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How to Practice Yoga When You Cannot Do So Physically

June 6, 2022

Inspired by Baba Hari Dass and Yoga Sutras of Patanjali

Note from the author: I recently had my back go out for nearly three weeks after being on a ladder for many hours that had narrow rungs, while wearing soft shoes! Alongside the pain from back spasms which set off latent pains in my joints seemingly everywhere, I discovered through obtaining x-rays that I have hip dysplasia, which has been present since since birth and is now resulting in osteoarthritis in my hip and knees. This gave me plenty of cud to chew on while groveling with the Universe about how to adapt my normally very physically active body, which is dependent on exercise for a good mood and more than a good amount of my higher mind portent 🙂 and increased my empathy across the board for those who struggle with chronic pain. Contemplations arose…

At the heart of the unitive practices of Yoga and many earth-based religious traditions is the concept of interdependence and oneness of all life. From that knowledge arises the desire to serve others. The desire to help in some way can arise for each one of us – but given the complexity of the situations we face, the devastating corruption and disappointing lack of nonpartisan leadership we are faced with; and the resulting lack of efficacy when we most need solutions to social and environmental injustices in our country and in other places in the world– we sometimes get exhausted, nihilistic, and let our aspiration fall flat, and that precious thought fades away to a resigned sense of helplessness.

“Our actions are but a drop in the great ocean, but if we don’t take action, the ocean has that one less drop.” — Mother Teresa of Calcutta

The person who gives has much more beyond even the satisfaction of knowing they have done something other than to standby or merely complain. There is a saying in India, “Anna datta sukhi bhava”- the one who nourishes others is made happy. This can be not only physically nourishing someone, but giving a life-enriching kindness, a smile from the eyes, an overture of calm within the felt, apparent storm of life. The smallest effort for positive emotion and clear-seeing, uplifts the one who experiences it. In this spirit, there is no gesture too small to nourish this Creation with a little infusion of goodness. Tiny acts of good intention that take us out of our false sense of privacy, separateness and alienation, are even sweeter, because all karma Yoga really takes place on the awareness level ultimately- at the secret, innermost level of motivation to serve from Love.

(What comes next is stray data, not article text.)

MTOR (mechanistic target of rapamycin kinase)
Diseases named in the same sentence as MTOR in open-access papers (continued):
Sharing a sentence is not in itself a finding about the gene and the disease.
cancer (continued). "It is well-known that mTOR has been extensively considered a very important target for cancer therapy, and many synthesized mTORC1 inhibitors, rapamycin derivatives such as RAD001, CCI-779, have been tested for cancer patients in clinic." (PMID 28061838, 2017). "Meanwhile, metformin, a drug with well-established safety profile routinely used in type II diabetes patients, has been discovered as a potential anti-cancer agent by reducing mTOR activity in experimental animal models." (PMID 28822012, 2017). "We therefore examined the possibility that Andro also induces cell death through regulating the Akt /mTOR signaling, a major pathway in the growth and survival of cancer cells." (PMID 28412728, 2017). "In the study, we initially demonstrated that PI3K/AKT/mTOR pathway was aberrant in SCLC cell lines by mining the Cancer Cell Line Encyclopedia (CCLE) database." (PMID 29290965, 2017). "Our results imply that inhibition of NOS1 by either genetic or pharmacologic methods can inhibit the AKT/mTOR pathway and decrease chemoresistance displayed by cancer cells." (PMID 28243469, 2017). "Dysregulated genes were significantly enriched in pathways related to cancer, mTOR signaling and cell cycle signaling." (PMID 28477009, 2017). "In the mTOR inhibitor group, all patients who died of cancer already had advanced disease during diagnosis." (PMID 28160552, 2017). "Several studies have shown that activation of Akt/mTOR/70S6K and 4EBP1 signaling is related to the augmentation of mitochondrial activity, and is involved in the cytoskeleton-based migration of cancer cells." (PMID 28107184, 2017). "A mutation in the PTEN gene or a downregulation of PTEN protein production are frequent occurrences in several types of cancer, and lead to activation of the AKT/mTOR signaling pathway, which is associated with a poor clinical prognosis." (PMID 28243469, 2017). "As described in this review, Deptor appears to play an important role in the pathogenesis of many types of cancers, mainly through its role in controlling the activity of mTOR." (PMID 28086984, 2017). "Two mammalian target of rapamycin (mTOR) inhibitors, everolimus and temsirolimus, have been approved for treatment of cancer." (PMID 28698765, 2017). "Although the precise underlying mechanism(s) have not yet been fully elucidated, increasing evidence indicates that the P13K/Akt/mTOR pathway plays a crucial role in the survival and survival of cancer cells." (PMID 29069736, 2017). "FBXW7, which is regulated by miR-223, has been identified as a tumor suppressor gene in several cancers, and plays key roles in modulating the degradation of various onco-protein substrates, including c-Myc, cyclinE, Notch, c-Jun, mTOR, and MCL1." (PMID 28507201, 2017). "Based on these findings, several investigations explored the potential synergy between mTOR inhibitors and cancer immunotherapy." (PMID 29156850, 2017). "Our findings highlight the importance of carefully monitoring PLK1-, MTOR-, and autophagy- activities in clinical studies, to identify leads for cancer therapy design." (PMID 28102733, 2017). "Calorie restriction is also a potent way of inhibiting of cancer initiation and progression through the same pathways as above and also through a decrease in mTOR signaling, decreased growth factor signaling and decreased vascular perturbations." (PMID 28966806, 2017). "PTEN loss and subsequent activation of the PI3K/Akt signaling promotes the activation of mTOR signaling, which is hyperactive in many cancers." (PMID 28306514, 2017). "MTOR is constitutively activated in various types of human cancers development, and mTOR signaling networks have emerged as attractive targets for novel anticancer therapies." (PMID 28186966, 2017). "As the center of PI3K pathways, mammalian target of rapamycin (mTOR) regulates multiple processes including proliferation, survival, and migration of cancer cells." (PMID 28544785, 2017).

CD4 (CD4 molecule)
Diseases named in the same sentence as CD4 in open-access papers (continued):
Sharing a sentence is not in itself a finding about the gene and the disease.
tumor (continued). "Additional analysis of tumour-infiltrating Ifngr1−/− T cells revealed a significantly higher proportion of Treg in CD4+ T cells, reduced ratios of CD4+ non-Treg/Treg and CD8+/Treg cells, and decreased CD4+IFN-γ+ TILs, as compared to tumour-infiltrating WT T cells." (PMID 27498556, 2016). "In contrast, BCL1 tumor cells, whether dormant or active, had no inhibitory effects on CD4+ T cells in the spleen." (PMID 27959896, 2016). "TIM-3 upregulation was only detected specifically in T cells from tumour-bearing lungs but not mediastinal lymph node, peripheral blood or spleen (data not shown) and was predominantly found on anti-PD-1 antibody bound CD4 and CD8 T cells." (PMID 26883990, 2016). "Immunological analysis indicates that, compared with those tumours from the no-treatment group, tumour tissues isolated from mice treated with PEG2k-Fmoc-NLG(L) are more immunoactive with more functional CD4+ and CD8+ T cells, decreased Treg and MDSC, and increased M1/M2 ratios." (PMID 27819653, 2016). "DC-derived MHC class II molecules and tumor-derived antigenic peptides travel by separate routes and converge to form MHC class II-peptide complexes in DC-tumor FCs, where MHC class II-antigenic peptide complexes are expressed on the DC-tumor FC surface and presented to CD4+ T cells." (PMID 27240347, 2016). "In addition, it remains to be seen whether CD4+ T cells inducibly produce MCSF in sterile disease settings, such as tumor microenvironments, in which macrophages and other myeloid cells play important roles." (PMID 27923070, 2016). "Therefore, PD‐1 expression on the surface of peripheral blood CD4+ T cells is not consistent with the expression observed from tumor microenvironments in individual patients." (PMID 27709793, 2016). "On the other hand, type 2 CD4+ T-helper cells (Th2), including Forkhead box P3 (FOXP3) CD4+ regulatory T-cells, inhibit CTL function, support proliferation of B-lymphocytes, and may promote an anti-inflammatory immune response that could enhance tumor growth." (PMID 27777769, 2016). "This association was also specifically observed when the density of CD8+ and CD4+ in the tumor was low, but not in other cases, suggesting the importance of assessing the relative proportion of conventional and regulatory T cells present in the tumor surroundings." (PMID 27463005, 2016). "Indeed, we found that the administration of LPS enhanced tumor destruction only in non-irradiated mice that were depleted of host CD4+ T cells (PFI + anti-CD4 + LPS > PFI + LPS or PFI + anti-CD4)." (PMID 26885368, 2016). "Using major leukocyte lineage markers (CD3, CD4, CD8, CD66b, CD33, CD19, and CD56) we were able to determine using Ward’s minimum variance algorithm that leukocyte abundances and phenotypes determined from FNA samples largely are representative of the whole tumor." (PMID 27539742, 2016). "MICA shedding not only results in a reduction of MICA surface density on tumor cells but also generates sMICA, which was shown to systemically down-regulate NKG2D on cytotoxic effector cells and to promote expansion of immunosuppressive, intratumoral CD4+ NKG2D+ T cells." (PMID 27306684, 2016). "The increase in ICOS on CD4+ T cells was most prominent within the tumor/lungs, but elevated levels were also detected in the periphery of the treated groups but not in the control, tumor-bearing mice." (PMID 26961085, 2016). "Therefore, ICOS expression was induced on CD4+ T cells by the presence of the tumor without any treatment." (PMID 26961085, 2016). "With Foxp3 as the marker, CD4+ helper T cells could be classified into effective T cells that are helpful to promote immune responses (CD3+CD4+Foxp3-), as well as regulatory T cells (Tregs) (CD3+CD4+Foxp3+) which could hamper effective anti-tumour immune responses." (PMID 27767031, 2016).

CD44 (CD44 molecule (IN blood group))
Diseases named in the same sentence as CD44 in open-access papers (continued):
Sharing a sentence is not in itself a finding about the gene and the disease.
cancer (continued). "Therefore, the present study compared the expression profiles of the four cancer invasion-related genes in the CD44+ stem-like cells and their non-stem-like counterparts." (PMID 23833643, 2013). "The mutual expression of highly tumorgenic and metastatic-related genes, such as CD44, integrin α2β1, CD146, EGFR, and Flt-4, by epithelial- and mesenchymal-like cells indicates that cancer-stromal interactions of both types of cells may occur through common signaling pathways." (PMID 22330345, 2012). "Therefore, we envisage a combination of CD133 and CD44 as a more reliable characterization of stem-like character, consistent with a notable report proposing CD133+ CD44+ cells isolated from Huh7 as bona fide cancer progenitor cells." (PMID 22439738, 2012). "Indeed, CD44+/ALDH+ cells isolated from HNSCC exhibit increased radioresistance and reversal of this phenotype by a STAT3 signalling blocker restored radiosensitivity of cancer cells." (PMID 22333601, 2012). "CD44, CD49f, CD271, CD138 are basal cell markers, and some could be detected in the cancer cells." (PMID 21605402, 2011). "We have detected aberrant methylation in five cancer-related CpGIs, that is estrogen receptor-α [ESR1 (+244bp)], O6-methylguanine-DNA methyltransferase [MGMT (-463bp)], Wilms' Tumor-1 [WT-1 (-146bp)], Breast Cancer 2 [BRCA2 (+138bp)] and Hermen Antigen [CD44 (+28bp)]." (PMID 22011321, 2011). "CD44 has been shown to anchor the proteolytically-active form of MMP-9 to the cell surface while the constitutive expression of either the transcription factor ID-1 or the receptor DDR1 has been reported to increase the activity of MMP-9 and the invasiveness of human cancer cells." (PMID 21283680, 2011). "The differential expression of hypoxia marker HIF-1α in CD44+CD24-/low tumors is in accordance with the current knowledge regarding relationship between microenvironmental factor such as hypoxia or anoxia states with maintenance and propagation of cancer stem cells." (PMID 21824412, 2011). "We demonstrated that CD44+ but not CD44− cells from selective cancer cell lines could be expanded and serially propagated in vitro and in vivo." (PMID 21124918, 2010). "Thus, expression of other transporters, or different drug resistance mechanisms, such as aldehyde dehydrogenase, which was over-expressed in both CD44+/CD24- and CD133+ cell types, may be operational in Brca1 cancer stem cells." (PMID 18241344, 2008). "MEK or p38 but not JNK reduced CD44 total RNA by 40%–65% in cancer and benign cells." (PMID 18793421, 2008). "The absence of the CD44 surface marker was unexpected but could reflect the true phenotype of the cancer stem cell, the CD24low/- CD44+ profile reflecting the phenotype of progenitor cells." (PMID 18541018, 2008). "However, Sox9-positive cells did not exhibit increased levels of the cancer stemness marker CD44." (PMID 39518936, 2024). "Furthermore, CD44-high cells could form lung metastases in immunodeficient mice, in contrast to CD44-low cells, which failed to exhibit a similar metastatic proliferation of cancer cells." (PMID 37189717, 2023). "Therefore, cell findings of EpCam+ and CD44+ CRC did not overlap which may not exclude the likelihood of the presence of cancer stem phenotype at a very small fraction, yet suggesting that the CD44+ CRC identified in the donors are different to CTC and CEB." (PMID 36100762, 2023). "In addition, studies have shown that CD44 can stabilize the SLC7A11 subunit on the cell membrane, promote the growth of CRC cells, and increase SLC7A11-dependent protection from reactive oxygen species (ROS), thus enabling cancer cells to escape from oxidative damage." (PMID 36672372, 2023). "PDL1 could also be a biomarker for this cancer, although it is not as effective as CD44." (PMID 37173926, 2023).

In February of 2003 I was at a gathering with Baba Hari Dass, founder of Mount Madonna Center here in Watsonville – where an elderly student asked what she could do to practice karma yoga since her ability to be physically active is somewhat limited. I thought this advice he gave was particularly potent for all people in this time we live in who may have best intentions to work on ourselves but have busy schedules as well or may just resist meditation. In modern times people are misinformed by the idea that Yoga is an exercise just for the physical body – yet it is not a practice for able-bodied people only, indeed! We have yet to see so much more of what Yoga is, as a path to self-realization. Baba Hari Dass mentioned three things anyone can do to connect with Yoga, the state of inner unity, humility and connection:

1) Have good thoughts towards others-

the people we encounter physically and in our minds

2) Don’t compete with anyone-

to refrain from measuring your self worth favorably or unfavorably against any other person

3) Accept the food you are given with graciousness-

all food is “given” to us through the medium of someone’s effort, first and foremost that of our respectable mother Earth and those who harvest the food. Consider the time that food takes to grow and to offer itself to us, the beings who bring it forth and those who prepare it, and eat slowly. Regard the amount of the food and the quality of the food you have as the perfect sustenance to provide you with the energy and inspiration to be capable of being awake, open and alive and empowered in your Soul to fulfill your dharma (duty) in the world.

Yoga Sutra 1.20 ~

“Trust, confidence, energy, memory, and the awareness of real knowledge acquired through intense contemplation grow through practice.”

The precious, transformative intentions given above create the potential for all kinds of good things to arise- but our habits of mind and emotion may make it difficult to retain these feelings in varying circumstances of life.

With a little sustained effort, our complacency to the negative attitudes will be broken.

The above Sutra images were excerpted from with gratitude to its’ Author.

The Author

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